The situation in Flanders is just about to reach boiling point, the Germans make an important decision in Poland, and there’s plenty of action at sea, which is where we’ll start, off the Dutch island of Texel.
The Germans may be seeing success on land, but the Admiralty is determined to show that Britannia still rules the waves, particularly after the recent losses to U-boat activity. The brand new cruiser HMS Undaunted leads a squadron of destroyers out of Harwich into the North Sea to go looking for trouble. They’re cruising somewhere near Texel when they unexpectedly find it, in the form of four small German torpedo-boats. The boats have been dispatched on a mission to lay mines in the Thames Estuary, and any other targets of opportunity.
They will never carry that mission out. At first they fail to realise that the ships could be British; when they do, it’s far too late to escape. The German boats lead the British ships a merry dance around Texel for a while, trying to use their torpedoes and their small guns, but are old, slow and hopelessly outmatched. Out of sheer pride, all four ships refuse to surrender and fight as best they can to the bitter end. Three of the boats are sunk by gunfire. The last eventually stops answering back, and the ship is boarded. The matelots discover one German sailor who preferred to stay with his ship rather than abandon it; he is removed (presumably feeling rather smug) and the ship is finally scuttled. The effect of all the Germans’ song and dance here at Texel is four lightly wounded British sailors and some chipped paint on a couple of destroyers.
Texel is an important morale-booster for the Royal Navy. And, once more, an action prompts a distinct change in German naval doctrine. Torpedo-boats will no longer be used this way, and it becomes a great deal harder for them to pursue their attempts at mining British waters.
And it’s not just on top of the waves at Texel where Britannia rules today. The vast majority of attention paid to submarines in both world wars is to German exploits, but they weren’t the only ships out there. The British vessels E-1 and E-9 both successfully slip the German anti-submarine measures, and successfully enter the Baltic Sea for the first time.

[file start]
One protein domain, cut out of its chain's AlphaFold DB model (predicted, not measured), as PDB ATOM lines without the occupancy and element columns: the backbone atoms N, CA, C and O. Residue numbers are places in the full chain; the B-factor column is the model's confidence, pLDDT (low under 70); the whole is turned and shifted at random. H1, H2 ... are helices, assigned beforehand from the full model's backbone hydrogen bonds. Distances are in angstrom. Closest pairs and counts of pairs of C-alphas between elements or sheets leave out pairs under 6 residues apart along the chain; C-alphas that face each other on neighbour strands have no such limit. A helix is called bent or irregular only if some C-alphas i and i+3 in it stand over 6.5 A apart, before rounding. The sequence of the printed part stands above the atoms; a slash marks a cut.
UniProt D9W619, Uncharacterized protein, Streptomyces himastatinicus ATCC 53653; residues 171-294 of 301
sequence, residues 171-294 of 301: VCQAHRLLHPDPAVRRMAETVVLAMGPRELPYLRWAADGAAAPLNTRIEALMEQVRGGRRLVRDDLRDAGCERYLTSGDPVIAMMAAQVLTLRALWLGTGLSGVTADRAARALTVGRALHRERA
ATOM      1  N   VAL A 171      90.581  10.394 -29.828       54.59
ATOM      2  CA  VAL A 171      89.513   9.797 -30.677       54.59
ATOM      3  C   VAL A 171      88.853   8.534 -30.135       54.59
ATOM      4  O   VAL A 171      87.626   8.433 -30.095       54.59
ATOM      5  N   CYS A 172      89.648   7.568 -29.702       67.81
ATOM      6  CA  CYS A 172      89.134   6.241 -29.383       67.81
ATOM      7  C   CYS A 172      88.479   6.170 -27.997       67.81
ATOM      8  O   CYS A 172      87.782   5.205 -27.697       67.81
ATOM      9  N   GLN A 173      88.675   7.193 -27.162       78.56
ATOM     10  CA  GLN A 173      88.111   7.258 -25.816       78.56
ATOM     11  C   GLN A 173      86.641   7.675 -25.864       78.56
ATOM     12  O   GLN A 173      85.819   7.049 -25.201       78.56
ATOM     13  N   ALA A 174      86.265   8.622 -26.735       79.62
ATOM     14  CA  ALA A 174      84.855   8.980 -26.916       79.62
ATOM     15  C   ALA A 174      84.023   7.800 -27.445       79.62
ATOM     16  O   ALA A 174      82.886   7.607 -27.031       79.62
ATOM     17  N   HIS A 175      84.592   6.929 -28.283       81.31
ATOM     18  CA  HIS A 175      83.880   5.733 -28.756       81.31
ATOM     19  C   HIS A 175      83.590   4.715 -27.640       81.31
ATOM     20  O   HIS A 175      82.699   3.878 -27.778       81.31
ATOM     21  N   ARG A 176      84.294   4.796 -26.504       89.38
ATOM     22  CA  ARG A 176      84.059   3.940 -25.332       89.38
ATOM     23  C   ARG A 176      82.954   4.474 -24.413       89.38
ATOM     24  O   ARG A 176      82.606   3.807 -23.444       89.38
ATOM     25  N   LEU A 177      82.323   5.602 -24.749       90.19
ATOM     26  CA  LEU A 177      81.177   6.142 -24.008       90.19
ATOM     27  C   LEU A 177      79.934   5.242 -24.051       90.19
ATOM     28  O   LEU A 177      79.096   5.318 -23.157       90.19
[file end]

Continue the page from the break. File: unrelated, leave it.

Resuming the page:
The Battle of the Yser gets properly going. The Belgian and French defenders of Dixmude are well aware that the scheisse is about to contact the ventilateur. The Germans have also ordered their super-heavy siege howitzers to this part of Flanders, and they open the bombardment today. There’s sporadic action out in front of Dixmude, but for the moment, the invaders are happy to let their guns do the talking while the defenders take cover as best they can.
The Allied advance through southern Flanders is finally becoming worn down by the resistance and the weather. Violanes is taken, and Aubers Ridge is unsuccessfully assaulted. It’s now looking unlikely that the thrust here will reach its objective at La Bassee. Armentieres does fall today, and the forces there push on a significant way to the east. Further attacks are planned along both sides of the River Lys.
Neither the Germans nor the Russians have particularly covered themselves in glory here. All levels of command on both sides are having extreme trouble getting any orders sent out, never mind paid attention to. Wary of a Russian offensive into Silesia, General von Hindenburg withdraws his army and orders a general retreat. This will take some time, and sporadic fighting will continue until the end of the month, but the German march on Warsaw ends today. Though they don’t know it, they’ve inflicted about double their casualties on the Russians.
Actions in Progress
The Daily Telegraph is republishing its archives from the war day-by-day. In today’s paper: Casual racism on page 6, describing British Empire troops as “The wonderful little brown men we have been waiting to see”. Rumblings from the Balkans on page 8, as the Ottoman Empire and Bulgaria (not our mates) are alleged to be in league against Romania (our mates), which would prove not entirely inaccurate as the war developed. And events thus far are described rather optimistically in a leader as “the complete failure of the enemy’s plans” (also on page 8); why not tell that to the PBI in two weeks’ time and see what they think? (The response would likely be unprintable.)